CHERNOBYL · ANNE ELEZABETH PLUTO
FLY COTTON CHAPBOOK SERIES 2
Using BBC interviews on the 20th anniversary of the Chernobyl disaster, Anne Pluto crafts found poems to create a rich history that reflects both her own Russian heritage and one of the worst man-made disasters of the 20th Century.
For Sergei Brushko
Give me your glasses
then your eyes – a second sight
necessary to envision what I have
not lived – and that by mere chance
my mother confessed – god spoke to her
Go to America – where you were born.
My father – the war was his adventure
and me – the first generation of this family
escaped Chernobyl – but I must be the west
witness – lest we forget the complications
of modern life – of empire and heat of energy
and human frailty. Sergei – even from the grave
your photos haunt and chronicle – the quick and
the dead – wake them all with your eyes
bring us not to commemoration, or to remembrance
but to action and diligence
bring us home.
EPILOGUE — MIKHAIL GORBACHEV
I confess that we were afraid of panic,
The cold war seems an incongruous
vestige of the past – demonstrated disaster
unique – no country can be prepared for every
eventuality – we must deploy the maximum effort
to prevent disasters. Social ecological economic
consequences too heavy in every sense of the word
In the beginning there was the word and the word
Was god. Responsibility enormous – politicians, scientists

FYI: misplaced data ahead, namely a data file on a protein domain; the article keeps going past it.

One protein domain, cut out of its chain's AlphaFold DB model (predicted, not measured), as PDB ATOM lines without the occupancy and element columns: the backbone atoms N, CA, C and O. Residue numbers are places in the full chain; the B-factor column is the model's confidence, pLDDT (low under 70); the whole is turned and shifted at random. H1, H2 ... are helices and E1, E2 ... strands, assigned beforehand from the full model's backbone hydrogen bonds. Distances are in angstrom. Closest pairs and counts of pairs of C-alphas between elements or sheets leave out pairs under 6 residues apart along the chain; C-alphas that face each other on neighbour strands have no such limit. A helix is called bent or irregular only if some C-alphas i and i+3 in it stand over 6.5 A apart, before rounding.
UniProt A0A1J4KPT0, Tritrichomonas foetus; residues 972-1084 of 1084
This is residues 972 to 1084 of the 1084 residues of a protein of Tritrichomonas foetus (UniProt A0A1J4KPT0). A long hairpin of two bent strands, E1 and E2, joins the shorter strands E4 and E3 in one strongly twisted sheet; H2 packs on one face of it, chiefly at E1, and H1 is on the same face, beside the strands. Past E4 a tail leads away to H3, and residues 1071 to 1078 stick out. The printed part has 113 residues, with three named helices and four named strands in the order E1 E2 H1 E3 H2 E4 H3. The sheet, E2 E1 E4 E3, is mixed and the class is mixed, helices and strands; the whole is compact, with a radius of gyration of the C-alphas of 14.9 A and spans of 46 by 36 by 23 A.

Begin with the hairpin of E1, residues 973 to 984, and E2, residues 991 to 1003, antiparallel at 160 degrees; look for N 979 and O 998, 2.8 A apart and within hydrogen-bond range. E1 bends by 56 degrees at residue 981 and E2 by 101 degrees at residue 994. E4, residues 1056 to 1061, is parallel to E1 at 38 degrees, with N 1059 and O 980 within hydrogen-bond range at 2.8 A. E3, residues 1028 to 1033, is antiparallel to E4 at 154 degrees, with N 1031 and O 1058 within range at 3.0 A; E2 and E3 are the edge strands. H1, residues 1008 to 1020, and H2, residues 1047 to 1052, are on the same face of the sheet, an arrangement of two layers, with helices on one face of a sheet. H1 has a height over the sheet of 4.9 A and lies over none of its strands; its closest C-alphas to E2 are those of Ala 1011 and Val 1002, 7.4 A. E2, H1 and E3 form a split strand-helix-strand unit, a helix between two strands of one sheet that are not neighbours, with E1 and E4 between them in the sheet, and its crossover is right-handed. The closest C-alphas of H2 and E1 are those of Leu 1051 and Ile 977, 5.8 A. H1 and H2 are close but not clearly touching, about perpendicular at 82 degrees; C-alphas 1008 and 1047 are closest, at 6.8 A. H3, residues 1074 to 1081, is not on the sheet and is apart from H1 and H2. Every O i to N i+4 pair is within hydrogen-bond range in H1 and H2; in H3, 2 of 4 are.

engineers and designers – their mistakes cost the earth the life
and health of millions.
The victims continue to suffer, moral duty to help them
moral duty to help them while continuing to limit ecological
consequences of this disaster.
You waited three weeks – silence – Soviet motto – don’t seek advice
from abroad – but who would know just how to handle the heat – put out the fire
and put out the light – no one could have caused more damage to Russia
than the Russians themselves – now the day of remembrance draws near.
I see, I hear, I feel you.
About the Author
Anne Elezabeth Pluto is Professor of Literature and Theatre at Lesley University in Cambridge, MA where she is the artistic director and one of the founders of the Oxford Street Players, the university’s Shakespeare troupe. She is an alumna of Shakespeare & Company, and a member of the Worcester Shakespeare Company. She was a member of the Boston small press scene in the late 1980s and is one of the founders and editors at Nixes Mate Review. Her chapbook, The Frog Princess, was published by White Pine Press (1985), her chapbook Benign Protection by Cervana Barva Press (2016) and the edited print edition of Lubbock Electric by Nixes Mate Books (2018) Recent publications include: The Buffalo Evening News, Unlikely Stories: Episode IV, Mat Hat Lit, Pirene’s Fountain, The Enchanting Verses Literary Review, Mockingheart Review, Yellow Chair Review, Levure Litteraire – numero 12, The Naugatuck River Review, and Tuesday, An Art Project, Mom Egg Review, with forthcoming work in Fulcrum.
Copyright © 2020 Anne Elezabeth Pluto
Cover design by d’Entremont
All rights reserved. This book or any portion thereof may not be reproduced or used in any manner whatsoever without the express written permission of the publisher except for the use of brief quotations in a book review or scholarly journal.